10. Grasp the ends of your hair between your index and middle fingers. With your hand not holding the scissors, grasp the section of hair at the base closest to your scalp with the first two fingers. Run your fingers along the hair until you reach the point where you want to make a cut.
Check for damage to the ends of the hair. If you see any curls or breaks, try to get rid of them all when you cut your layers.
Angle your fingers so that you cut the hair shorter in the front and longer in the back. This type of cut helps push your hair away from your face.
Trim just a small amount of hair at first. You can always go back and chop more later, but it can be difficult to fix a haircut if you chop too much. Keep in mind, however, that you'll need to snip about an inch off the ends to see how layers form.
11. Cut the hair above your fingers. Use several small chops until you have trimmed all the hair. Then, angle your scissors so they're almost parallel to your hair and make a couple of snips into your hair to slightly thin out the ends.
12. Repeat the process in the next section. Detach one of the sections next to the first. Pull the hair straight up, or outward at the same angle you used when cutting the first section. Use the first section as a guide to determine how much hair to cut - hold both strands of hair next to each other and trim the new section so that it's the same length as the first.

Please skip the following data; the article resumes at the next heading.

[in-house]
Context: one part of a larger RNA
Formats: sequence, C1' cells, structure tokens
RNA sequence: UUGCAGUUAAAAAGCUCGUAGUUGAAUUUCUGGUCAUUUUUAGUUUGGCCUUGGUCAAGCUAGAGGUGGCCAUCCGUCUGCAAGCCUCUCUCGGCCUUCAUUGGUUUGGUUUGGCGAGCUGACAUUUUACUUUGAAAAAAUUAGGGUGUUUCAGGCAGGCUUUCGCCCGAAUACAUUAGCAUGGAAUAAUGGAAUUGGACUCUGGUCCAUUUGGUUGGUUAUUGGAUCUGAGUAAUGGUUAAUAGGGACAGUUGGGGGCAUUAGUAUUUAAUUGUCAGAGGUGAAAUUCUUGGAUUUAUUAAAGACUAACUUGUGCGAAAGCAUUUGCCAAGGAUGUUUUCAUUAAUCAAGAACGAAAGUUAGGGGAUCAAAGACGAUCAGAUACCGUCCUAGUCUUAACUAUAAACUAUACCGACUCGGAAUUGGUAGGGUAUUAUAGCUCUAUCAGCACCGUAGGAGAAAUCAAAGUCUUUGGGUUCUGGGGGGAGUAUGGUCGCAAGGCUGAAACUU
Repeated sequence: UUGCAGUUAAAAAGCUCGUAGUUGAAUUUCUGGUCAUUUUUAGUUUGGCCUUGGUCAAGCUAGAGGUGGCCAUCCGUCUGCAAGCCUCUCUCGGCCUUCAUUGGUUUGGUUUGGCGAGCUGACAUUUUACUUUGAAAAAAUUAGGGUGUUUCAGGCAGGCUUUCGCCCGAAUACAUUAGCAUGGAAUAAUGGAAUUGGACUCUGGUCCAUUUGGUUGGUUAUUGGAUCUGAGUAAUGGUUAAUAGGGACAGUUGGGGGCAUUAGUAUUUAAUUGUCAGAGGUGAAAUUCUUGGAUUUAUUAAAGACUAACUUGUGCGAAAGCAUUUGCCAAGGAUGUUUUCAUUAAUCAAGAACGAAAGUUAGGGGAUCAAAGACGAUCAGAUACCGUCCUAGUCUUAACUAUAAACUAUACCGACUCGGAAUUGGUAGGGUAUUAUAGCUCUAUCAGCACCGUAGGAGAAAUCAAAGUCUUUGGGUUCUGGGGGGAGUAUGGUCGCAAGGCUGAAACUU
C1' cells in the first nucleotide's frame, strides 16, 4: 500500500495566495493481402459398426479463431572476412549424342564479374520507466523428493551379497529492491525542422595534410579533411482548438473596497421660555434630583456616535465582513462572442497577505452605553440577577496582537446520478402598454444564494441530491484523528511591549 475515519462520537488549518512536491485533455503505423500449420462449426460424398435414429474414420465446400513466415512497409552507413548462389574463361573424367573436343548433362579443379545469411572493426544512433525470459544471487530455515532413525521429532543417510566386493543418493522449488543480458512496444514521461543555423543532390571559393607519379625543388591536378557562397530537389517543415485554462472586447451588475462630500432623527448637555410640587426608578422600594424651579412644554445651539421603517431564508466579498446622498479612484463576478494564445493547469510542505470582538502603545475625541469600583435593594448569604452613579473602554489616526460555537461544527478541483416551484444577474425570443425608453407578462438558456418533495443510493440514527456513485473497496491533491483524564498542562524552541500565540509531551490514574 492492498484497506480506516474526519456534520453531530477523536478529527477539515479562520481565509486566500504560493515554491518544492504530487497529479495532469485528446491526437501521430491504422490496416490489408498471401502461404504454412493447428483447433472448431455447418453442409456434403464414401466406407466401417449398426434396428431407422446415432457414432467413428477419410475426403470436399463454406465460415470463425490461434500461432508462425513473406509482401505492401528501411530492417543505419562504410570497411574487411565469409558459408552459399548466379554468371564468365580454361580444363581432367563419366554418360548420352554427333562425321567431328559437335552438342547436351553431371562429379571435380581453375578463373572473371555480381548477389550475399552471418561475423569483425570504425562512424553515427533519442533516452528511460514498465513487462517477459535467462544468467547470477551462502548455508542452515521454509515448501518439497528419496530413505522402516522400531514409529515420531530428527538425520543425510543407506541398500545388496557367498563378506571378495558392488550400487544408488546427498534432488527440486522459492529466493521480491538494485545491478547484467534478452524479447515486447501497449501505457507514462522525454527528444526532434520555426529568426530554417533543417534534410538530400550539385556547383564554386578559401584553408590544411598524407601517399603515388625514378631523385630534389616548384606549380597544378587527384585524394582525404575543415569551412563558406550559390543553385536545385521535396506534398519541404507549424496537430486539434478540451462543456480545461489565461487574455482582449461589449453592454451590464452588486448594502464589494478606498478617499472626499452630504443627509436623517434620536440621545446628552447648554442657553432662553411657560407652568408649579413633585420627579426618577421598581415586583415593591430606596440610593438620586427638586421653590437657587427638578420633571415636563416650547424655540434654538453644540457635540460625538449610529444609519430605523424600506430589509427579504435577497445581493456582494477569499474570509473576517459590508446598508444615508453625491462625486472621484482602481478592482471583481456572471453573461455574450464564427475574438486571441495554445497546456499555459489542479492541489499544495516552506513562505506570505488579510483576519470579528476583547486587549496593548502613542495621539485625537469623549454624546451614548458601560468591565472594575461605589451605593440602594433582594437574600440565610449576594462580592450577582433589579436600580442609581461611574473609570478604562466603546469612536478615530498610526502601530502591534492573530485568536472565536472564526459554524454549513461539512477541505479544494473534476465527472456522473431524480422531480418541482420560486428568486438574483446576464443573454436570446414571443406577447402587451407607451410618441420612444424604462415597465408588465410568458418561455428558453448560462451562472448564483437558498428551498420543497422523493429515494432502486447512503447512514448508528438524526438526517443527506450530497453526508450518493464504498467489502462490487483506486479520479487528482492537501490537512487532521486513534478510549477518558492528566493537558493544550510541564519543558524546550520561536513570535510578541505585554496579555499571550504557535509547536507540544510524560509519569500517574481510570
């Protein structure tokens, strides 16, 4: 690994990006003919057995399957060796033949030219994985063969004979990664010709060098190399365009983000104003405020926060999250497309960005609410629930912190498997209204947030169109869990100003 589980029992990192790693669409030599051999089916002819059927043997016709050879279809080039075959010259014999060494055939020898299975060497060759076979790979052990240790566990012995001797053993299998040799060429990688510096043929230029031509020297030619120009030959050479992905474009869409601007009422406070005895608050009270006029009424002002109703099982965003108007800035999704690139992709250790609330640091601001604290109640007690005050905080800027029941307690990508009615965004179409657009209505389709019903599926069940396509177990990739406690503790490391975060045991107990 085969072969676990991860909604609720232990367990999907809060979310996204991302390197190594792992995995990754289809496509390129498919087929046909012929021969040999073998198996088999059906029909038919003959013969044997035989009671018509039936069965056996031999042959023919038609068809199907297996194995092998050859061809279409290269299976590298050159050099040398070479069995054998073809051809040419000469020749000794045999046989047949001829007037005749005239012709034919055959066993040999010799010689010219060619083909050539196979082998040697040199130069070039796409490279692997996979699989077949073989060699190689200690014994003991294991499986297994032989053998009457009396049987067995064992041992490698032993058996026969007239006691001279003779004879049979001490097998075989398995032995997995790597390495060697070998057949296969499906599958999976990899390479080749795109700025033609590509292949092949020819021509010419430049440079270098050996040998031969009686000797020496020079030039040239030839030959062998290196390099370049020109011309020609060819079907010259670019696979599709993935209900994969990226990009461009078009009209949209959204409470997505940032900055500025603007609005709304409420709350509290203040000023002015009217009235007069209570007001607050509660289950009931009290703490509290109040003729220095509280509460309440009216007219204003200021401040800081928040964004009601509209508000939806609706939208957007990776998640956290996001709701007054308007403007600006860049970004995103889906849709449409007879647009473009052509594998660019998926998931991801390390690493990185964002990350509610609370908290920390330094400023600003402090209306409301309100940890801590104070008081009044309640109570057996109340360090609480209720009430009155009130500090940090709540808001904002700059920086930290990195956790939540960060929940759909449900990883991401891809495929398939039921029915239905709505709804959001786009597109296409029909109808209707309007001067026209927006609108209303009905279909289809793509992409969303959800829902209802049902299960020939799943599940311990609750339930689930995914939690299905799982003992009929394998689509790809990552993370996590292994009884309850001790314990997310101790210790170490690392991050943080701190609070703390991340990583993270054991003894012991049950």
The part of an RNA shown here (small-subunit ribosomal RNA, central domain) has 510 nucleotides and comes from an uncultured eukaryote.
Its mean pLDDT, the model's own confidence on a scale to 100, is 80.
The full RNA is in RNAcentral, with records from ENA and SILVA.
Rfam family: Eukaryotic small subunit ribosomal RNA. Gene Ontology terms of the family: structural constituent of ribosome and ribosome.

As you pull sections up to trim, try to use equal tension so one section doesn't end up shorter than the other.
13. Continue lifting and cutting each section in the same manner. Bring each section up and in front to the same imaginary point above your head before making the cut. Because the hair on the bottom of your head has to be pulled back further when it's lifted above your head, it will end up longer than the hair on the top of your head.
Don't try to apply this process to the lower sections at the nape of the neck. If you leave these unstacked, they will form a strong, heavy bottom layer. If you layer them, the hair ends can appear too thin.
14. Finish your cut by trimming off any protruding areas. When you are done cutting the base layers, let your hair fall naturally around your head like you would normally wear it. If there are pieces that look too long or stick out too far from the rest of your hair, quickly trim them.
The overall shape of your hair should be fairly even and symmetrical. If the curls stick out a lot more on one side of your head than the other side, section off the longer hair and trim each of those sections slightly shorter.